It's Up to You to Save the Humanities
Recently, under pressure from budget shortfalls, a University of Wisconsin campus approved a plan to cut thirteen academic majors, including English Literature, Philosophy, and History in favor of programs with “high-demand career paths.” Funds will be redirected to “career-ready” programs such as business, chemical engineering, computer information systems, law enforcement, fire science, and graphic design. The plan was proposed after a Republican legislature voted to eliminate tenure in 2015, thus leaving degree programs vulnerable to cuts. Republican Governor Scott Walker regards the gutted humanities departments as victories in higher education reform. According to spokespeople involved in the decision, “we’re working to have more of a market-based approach,” and, “connecting students and workers with the skills needed in today’s workforce is an important economic development initiative.”
In other words, Republican lawmakers in office today in Wisconsin regard economic concerns as the basis of educational policy. Multiple articles cited Governor Walker and the Republican legislature as “conservative lawmakers.” However, I take issue with this language. They may be Republican, but they are not conservatives.
The term conservative comes from the Middle English root word conserve, derived from the Latin conservāre, which means “to save, preserve, or guard.” True conservatives are dedicated to the preservation of good in society. They are guardians. They understand that economics and education are only tangentially related, and that the goal of an education is to love what is worth loving, not to earn what is worth earning.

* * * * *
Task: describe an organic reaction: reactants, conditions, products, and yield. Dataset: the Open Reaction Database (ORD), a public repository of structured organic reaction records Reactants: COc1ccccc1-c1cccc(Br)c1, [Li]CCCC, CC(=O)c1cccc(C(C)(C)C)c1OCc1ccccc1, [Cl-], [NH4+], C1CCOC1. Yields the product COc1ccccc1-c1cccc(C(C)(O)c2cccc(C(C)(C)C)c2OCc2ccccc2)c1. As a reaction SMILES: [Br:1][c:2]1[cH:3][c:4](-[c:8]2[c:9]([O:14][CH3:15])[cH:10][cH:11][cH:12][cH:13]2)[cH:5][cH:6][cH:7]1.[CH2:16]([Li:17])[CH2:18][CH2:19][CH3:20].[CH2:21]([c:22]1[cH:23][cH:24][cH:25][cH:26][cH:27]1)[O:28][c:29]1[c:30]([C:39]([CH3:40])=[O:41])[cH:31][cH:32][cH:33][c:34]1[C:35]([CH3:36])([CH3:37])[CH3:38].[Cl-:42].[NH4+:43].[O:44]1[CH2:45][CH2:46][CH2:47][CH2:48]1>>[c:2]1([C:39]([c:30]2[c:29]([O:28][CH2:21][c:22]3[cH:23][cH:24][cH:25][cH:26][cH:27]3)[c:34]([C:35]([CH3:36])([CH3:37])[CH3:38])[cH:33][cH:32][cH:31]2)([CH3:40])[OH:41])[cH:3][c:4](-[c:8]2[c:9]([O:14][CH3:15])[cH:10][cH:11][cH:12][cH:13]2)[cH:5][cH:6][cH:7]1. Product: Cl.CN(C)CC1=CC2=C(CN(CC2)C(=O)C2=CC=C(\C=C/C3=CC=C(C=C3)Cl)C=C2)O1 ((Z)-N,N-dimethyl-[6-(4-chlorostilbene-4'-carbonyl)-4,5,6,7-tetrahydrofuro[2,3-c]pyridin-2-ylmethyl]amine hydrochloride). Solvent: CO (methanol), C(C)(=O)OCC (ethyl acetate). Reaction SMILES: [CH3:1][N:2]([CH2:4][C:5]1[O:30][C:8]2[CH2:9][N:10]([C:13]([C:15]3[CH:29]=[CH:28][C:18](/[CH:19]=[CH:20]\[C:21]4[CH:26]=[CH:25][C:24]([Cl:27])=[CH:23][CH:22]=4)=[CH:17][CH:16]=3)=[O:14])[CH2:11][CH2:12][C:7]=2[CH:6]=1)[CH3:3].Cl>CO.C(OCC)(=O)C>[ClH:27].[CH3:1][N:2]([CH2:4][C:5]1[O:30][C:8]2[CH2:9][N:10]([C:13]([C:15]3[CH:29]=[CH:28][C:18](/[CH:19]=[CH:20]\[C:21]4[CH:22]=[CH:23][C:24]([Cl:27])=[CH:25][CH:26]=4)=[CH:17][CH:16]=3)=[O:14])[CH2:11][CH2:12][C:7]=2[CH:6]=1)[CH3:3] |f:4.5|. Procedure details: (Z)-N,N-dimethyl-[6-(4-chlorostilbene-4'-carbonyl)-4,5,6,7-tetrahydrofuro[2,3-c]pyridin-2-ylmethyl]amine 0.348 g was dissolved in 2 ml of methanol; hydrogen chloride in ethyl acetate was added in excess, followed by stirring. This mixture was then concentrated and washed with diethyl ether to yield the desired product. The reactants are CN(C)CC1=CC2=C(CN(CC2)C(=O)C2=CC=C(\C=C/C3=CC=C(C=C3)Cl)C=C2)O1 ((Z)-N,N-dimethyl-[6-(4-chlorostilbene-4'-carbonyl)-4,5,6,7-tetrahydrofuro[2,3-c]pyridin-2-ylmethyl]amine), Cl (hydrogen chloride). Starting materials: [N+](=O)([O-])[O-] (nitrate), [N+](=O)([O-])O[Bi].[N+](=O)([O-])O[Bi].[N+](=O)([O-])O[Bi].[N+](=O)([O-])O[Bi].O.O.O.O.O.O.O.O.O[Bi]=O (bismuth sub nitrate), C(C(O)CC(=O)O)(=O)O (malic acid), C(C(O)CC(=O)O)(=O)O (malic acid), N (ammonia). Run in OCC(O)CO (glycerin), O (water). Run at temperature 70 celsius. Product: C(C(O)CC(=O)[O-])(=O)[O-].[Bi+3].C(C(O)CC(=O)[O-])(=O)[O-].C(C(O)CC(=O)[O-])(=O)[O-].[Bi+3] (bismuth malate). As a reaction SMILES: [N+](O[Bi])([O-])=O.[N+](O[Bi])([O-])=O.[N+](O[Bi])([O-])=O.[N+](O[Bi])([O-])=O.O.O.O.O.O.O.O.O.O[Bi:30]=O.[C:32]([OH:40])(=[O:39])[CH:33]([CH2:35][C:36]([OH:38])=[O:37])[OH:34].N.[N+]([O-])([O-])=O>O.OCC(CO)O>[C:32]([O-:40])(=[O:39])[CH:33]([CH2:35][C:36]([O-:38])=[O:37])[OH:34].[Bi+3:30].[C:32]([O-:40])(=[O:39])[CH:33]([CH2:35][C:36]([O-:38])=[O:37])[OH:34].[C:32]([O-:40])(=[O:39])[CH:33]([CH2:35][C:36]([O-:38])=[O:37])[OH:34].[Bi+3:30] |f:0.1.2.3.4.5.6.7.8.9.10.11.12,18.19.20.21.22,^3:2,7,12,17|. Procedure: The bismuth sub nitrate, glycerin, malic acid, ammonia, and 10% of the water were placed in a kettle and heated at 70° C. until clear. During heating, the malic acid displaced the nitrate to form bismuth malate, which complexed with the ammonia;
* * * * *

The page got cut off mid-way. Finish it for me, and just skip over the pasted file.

To claim to be a conservative and to abandon the liberal arts in public universities is, at best, colossal ignorance, and, at worst, a blatant attack on the historical foundation of Western culture
In educational terms, the concern of a true conservative is the guardianship of the Great Tradition of education, which is the study of the liberal arts. The depth and breadth of the seven liberal arts are dazzling, encompassing music, astronomy, grammar, rhetoric, arithmetic, geometry, and logic. Any study of the liberal arts certainly includes literature, history, and philosophy, which are the studies jettisoned by so-called conservative lawmakers in Wisconsin. The artes liberales, or “free arts,” were thus named because educators throughout history have universally recognized them as studies fitting to free people, which is the republican ideal. Philosophers and practitioners from Athens to the Enlightenment understood that the liberal arts are more than knowledge forfree people; they are the studies that makepeople free.